I was glad to leave Kop Khané at daybreak, for caravan bells jingled, chimed, tolled, and pealed all night, and my neighbours the camels were under weigh at 3 A.M. The road descends gently down the wide valley of the Tchoruk, the ancient Acampsis, and then ascends to Baiburt, a town with a population of about 12,000 souls, 1800 being Christians. It is very picturesquely situated at the junction of two or three valleys, the houses rise irregularly as at Bitlis tier above tier, and the resemblance is heightened by a great reddish-yellow rock which rises in the centre, the long and varied contour of which is followed by the walls of a fortress imposing even in its ruins, round and square towers cresting the remarkable eminence. A handsome military college on a height, wide streets lined by well-built houses with projecting upper stories, and well-supplied and busy markets, in which an enormous quantity of mutton is exposed for sale, are among the chief features of this very striking town. A domiciliary visit from a courteous chief of police, who assured me that an escort was not needed, and resealed my passports, was my only contact with Turkish officialism between Erzerum and Trebizond.

After leaving Baiburt I diverged a little, in spite of very deep snow, to visit the ruined Armenian ecclesiastical edifices at Varzahan, a village from which a mountain road to Trebizond passing near the Greek monastery of Sumelas branches from the main road. The most interesting and best-preserved of these buildings is an octagonal chapel of a very elaborate design, with remains of a circle of slender shafts, a very fine west window, round arches, and some curious designs in fresco. In another a pointed arch, and a fragment of a blind arcade with niches on its outer face, remain, along with some very carefully-executed cable and twisted moulding. It was truly refreshing to come upon such very beautiful relics of Christian art in so wild a country. These edifices are attributed to the eleventh or twelfth century. In an ancient and adjacent cemetery there are several monumental stone rams, very much like the stone lions of the Bakhtiari country.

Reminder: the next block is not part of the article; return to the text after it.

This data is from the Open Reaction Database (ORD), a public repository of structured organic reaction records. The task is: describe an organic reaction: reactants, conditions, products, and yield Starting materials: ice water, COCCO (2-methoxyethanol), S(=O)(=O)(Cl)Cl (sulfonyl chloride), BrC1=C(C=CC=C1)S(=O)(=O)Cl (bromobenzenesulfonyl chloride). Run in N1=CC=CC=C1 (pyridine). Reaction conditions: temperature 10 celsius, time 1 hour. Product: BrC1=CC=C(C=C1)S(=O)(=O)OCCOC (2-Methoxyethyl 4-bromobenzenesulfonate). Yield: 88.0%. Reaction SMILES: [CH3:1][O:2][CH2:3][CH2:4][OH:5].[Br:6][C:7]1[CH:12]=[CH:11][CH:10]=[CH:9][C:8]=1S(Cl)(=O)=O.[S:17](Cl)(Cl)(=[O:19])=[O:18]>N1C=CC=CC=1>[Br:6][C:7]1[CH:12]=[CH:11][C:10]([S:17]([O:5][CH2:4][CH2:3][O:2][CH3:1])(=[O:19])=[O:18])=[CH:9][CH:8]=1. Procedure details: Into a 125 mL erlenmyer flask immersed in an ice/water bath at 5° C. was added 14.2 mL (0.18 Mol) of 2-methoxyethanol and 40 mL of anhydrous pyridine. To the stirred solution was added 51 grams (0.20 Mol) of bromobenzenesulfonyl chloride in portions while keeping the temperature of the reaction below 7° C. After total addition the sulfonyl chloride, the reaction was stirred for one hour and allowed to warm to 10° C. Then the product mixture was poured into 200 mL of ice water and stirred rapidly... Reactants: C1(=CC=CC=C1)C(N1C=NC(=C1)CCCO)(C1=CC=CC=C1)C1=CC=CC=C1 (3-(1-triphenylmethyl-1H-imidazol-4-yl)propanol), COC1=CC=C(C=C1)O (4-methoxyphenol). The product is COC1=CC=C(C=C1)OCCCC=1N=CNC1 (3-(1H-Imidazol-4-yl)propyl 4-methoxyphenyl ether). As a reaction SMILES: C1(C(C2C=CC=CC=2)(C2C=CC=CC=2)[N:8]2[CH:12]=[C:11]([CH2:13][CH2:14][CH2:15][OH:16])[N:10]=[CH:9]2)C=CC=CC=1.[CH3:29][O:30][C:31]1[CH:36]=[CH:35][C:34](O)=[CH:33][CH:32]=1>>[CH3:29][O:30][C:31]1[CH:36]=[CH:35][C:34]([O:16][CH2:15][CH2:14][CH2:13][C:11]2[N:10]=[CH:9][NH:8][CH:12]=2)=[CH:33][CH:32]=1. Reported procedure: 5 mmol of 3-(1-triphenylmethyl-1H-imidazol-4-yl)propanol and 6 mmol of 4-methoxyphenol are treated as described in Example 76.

I quite broke down on that march, and was obliged to bribe the Turkish occupants of a most miserable hovel to vacate it for me, and on the following day was only able to ride three hours to Getchid. The sky was grim and threatening, and the snow deep, and when after a long ascent we descended into a really magnificent defile, so narrow that for a long distance the whole roadway is blasted out of the rock, a violent snowstorm came on, with heavy gusts of wind. There were high mountains with a few trees upon them dimly seen, walling in the wildest and most rugged part of the defile, where some stables offered a shelter, and I was glad to be allowed to occupy the wood house, a damp excavation in the mountain side! No words can convey an impression of the roughness of Asia Minor travelling in winter!

It was lonely, for the stable where the servants were was a short distance off, and the khanji came several times to adjure me to keep the bolt of the door fastened, for his barley was in my keeping, and there was a gang of robbers on the road! I fell asleep, however, but was awakened at midnight by yells, shouts, tramplings, and a most violent shaking of my very insecure door. It was the Turkish post, who, being unable to get into the stable, was trying to bring his tired horses into my den for a little rest! Fine fellows these Turkish mail riders are, who carry the weekly mail from Trebizond into the interior. The post drives two horses loaded with the mail bags in front of him at a gallop, urging them with yells and his heavy whip, the zaptieh escort galloping behind, and at this pace they dash up and down mountains and over plains by day and night, changing at short intervals, and are only behind time in the very worst of weather.